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What's Play, What's Not

Adults are by no means the sole perpetrators of child sexual abuse. One estimate suggests that 30 to 50 percent of all abusers are under age 18. Children are normally curious and do play together, so parents may at times have difficulty knowing when to start being concerned.

STOP IT NOW! advises parents to:

Look for signs of potential coercion, particularly in the areas of size, age, power, ability and status. Child sexual abuse is the forced, tricked or coerced sexual behavior between a child and an older person (whether adult or child).

When observing your child with a peer, is one child much larger, older, stronger or more able? Is a child being victimized by threats, bribes or bullying tactics? It’s possible that one area of coercion here may be sexual abuse.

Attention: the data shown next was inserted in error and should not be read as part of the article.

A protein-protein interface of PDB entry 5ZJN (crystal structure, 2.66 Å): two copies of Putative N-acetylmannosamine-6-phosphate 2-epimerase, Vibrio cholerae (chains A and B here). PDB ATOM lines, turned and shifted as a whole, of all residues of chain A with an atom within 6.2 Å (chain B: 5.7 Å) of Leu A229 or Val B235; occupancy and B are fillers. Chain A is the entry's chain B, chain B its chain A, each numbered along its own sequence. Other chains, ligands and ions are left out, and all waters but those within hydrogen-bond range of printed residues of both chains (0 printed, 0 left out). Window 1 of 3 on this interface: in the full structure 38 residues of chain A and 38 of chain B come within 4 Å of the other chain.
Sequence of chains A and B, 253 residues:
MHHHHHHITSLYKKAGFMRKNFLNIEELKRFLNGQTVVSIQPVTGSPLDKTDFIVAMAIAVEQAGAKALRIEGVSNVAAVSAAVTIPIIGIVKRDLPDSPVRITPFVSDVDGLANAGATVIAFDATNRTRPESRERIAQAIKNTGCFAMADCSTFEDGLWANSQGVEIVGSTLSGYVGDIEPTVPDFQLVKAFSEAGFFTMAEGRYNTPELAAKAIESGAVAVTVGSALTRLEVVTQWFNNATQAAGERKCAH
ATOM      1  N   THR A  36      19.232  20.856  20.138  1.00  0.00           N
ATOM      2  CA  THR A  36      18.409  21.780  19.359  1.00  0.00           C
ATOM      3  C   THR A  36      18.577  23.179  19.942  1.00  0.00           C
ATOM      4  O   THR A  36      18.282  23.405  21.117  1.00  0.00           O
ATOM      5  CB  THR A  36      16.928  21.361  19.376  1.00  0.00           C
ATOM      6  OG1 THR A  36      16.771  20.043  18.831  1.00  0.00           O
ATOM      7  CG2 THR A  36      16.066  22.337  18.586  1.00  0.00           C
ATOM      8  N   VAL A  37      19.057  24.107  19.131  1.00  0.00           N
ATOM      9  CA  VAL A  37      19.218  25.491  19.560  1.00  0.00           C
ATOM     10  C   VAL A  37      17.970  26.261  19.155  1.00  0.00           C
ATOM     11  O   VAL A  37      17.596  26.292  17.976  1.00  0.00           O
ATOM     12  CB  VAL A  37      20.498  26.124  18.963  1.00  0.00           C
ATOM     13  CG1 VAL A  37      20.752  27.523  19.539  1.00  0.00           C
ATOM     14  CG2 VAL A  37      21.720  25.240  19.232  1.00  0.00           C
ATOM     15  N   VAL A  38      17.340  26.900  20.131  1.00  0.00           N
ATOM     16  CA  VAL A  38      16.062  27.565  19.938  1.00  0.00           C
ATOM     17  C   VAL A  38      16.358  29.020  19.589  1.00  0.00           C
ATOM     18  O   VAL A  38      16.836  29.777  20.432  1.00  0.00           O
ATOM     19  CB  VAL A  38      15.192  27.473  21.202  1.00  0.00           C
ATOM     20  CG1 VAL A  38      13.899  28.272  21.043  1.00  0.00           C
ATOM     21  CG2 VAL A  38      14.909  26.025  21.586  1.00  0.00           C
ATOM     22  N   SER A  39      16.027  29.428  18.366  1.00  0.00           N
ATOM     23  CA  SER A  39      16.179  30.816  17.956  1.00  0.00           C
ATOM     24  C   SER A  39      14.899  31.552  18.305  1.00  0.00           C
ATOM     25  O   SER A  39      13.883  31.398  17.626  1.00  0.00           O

But remember, sexuality is a part of every human being regardless of age. Here are some signs of healthy sexuality in growing children, also provided by STOP IT NOW!:

Preschool (Birth to 5 years) Common: Sexual language relating to differences in body parts; bathroom talk, pregnancy and birth. Masturbation at home and in public. Showing and looking at body parts.

Uncommon: Discussion of sexual acts. Contact experiences with other children.

School Age (6 to 12 years) Common: Questions about menstruation, pregnancy, sexual behavior. “Experimenting” with same-age children, including kissing, fondling, exhibitionism and role-playing. Masturbation at home or other private places.

Uncommon: Use of sexual words and discussing sexual acts.

Adolescence (13 to 16 years) Common: Questions about decision-making, social relationships and sexual customs. Masturbation in private. Experimenting between adolescents of same age, including open-mouth kissing, fondling and body-rubbing. Also, voyeuristic behaviors. Sexual intercourse occurs in approximately one-third of this group.

– Kathleen Reagan

See also:

How to Prevent or Recognize and Confront Child Sexual Abuse

Warning Signs of Sexual Abuse

What’s Play, What’s Not

Resources

From United Parenting Publications, August 2002

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